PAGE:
“The social explosion is to be feared in many countries, and in particular, in Africa that is already burdened with debt and where unemployment continues to worsen, which further increases even more the phenomenon of impoverishment of the populations,” they further noted in their 31 May 2020 message.

Making reference to the Letters of John and James in their 2021 Pentecost Sunday message, the Catholic Bishops in Africa remind the people of God that “God our Father is love; He is full of compassion; and has control over creation at all times.”

God cannot turn against His people in Africa, the Bishops reiterate, and add, “Be assured that God is participating in the pain inflicted by COVID-19 and the violence and will surely overcome the distress.”


They invite the people of God in Africa to “go through life with courage, valor and perseverance” in order for them to be “counted among the blessed ones.” 

“Remember how Job persevered and God restored all his fortunes. Be of good cheer, God will not abandon you in daily life, in calamity and even in death,” SECAM members further say in their May 23 message.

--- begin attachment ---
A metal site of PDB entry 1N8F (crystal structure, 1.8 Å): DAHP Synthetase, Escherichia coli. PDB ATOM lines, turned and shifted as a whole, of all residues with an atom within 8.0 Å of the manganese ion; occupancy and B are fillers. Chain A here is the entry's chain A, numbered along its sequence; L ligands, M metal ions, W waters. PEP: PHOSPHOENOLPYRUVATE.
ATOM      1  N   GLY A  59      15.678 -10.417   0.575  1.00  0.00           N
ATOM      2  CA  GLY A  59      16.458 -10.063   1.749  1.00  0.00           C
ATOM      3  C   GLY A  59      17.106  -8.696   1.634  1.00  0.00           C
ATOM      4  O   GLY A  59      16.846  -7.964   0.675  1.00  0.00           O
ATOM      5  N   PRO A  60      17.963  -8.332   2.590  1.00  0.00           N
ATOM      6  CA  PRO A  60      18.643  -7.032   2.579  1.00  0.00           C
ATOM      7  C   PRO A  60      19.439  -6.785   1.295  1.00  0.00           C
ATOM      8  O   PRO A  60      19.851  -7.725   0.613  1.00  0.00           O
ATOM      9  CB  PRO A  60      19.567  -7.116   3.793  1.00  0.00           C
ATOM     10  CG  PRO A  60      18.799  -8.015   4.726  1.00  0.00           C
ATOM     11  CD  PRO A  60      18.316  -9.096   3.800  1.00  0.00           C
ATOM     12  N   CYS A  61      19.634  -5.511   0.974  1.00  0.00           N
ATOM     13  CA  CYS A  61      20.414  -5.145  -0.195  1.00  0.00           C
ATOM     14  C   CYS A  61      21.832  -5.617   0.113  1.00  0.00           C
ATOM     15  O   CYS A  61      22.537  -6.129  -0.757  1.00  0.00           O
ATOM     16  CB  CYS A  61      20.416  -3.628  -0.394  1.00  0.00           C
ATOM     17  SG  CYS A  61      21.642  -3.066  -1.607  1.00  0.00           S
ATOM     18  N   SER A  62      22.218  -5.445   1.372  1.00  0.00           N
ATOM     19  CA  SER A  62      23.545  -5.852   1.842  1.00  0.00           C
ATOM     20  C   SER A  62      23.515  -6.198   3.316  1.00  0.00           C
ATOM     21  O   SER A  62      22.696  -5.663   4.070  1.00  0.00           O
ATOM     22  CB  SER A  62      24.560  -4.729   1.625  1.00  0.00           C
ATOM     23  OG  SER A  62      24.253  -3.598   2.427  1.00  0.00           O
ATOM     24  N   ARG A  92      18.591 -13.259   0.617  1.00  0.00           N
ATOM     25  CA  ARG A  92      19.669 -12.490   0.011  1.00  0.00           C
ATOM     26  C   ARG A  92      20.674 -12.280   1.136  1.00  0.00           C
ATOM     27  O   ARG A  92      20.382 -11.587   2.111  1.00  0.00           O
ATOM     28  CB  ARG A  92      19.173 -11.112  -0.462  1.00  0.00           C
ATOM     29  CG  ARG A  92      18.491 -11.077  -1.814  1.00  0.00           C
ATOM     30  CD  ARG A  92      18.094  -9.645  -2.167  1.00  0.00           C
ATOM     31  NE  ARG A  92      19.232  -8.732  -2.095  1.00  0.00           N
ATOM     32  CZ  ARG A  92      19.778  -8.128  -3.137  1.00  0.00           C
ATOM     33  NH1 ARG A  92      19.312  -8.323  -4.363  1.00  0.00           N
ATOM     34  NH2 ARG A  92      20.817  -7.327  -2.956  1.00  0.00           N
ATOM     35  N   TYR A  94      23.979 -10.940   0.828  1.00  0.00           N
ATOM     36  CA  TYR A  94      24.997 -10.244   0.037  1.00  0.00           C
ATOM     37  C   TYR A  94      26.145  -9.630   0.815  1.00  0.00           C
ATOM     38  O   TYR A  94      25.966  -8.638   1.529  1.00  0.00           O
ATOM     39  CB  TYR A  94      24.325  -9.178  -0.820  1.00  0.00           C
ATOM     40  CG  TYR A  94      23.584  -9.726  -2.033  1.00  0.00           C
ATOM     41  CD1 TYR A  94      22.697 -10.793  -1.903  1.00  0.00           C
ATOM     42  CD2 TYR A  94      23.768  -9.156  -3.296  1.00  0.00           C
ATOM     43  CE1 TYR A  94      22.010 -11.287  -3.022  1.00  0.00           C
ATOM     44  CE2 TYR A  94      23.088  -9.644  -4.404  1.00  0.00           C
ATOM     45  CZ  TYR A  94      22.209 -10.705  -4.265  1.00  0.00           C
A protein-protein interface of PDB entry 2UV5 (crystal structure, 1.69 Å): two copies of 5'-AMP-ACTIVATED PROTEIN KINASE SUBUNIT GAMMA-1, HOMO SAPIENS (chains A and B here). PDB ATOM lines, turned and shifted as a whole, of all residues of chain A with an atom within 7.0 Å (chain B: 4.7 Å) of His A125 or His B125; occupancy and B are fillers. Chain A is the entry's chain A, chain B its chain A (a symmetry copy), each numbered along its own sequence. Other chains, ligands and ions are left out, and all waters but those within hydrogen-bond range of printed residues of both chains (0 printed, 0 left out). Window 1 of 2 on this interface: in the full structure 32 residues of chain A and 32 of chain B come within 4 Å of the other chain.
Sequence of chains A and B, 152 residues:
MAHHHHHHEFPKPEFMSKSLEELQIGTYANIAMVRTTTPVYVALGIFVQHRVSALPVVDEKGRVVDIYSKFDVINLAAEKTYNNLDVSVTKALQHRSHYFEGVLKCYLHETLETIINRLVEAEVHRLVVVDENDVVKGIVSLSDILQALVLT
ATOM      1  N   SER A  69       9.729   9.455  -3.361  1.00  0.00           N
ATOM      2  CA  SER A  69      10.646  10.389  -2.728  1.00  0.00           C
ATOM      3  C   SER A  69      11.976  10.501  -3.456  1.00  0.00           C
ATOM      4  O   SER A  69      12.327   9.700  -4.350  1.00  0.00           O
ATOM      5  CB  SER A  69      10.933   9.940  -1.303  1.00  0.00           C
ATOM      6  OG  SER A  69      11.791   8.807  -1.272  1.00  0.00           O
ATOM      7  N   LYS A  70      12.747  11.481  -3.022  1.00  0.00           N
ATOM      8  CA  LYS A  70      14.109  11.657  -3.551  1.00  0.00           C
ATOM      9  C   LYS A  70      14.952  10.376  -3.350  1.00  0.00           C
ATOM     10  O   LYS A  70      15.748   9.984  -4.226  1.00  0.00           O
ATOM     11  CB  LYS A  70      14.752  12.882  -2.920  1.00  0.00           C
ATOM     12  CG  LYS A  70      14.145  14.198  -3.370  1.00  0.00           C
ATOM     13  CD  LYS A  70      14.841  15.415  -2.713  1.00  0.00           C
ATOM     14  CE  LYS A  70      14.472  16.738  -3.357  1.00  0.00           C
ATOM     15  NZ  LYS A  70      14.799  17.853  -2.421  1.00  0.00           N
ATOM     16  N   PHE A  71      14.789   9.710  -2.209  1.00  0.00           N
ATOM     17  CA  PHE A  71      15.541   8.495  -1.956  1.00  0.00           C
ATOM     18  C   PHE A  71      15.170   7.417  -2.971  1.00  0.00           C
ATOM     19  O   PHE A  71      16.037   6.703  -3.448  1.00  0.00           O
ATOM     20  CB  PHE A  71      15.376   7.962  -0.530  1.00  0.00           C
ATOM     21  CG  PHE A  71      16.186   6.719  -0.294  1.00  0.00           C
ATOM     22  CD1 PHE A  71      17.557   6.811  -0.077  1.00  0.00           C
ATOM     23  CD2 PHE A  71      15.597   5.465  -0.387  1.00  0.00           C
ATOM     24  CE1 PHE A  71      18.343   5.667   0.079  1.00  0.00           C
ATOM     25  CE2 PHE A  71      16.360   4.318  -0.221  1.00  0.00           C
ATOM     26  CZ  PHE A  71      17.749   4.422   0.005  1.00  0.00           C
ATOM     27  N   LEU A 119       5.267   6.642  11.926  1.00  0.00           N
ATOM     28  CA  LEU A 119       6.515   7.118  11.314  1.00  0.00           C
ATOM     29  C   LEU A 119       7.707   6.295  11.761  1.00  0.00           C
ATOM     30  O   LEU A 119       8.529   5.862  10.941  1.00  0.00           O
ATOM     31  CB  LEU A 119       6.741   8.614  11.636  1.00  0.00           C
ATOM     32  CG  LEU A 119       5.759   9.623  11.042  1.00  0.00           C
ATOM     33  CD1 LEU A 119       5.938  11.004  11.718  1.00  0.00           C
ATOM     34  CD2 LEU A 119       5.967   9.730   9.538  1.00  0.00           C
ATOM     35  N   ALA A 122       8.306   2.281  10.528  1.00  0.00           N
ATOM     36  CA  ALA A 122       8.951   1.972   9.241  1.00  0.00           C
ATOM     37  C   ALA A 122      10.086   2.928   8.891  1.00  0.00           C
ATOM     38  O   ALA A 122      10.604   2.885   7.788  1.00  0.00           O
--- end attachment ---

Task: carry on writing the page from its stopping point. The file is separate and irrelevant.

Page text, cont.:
Making reference to the Solemnity of Pentecost, the Catholic Prelates in Africa say, “Pentecost invites us to welcome the Spirit of God in our lives. In our daily struggle to cope with the challenges posed by the Coronavirus pandemic and insecurity on the continent and the Islands, let us turn to the Holy Spirit for support. He is our Life-force, our Helper, our Advocate, our Counsellor, our Comforter and our Teacher.”

They also make reference to Pope Francis’ 2020 Pentecost homily saying, “Pentecost further reminds us that we are born from a gift and that we grow by giving not only of ourselves but any little we may have.”

“Poverty stares us in the face all over Africa and the Islands,” members of the Ghana-based forum of Catholic Bishops in Africa and Madagascar note, and appeal for charity that is a manifestation of life under the influence of the Holy Spirit.

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“Let us not hold back what will help a fellow brother and sister in need; after all, there is more joy in giving than in receiving,” they say, and add, “Where genuine sharing, love, joy, peace, patience, kindness, goodness, trustfulness, gentleness and self-control exist, the Holy Spirit is there at work.”

These manifestations of the Holy Spirit, the Bishops say, “are also practical expressions of our daily Christian witness; and necessary for building a new Africa centered on God.”

“May the Blessed Virgin Mary, Queen of Africa and St. Joseph intercede for the Church Family of God in Africa and the Islands,” SECAM members implore in their 2021 Pentecost Sunday message shared with ACI Africa.

Jude Atemanke is a Cameroonian journalist with a passion for Catholic Church communication. He holds a Bachelor’s Degree in Journalism and Mass Communication from the University of Buea in Cameroon. Currently, Jude serves as a journalist for ACI Africa.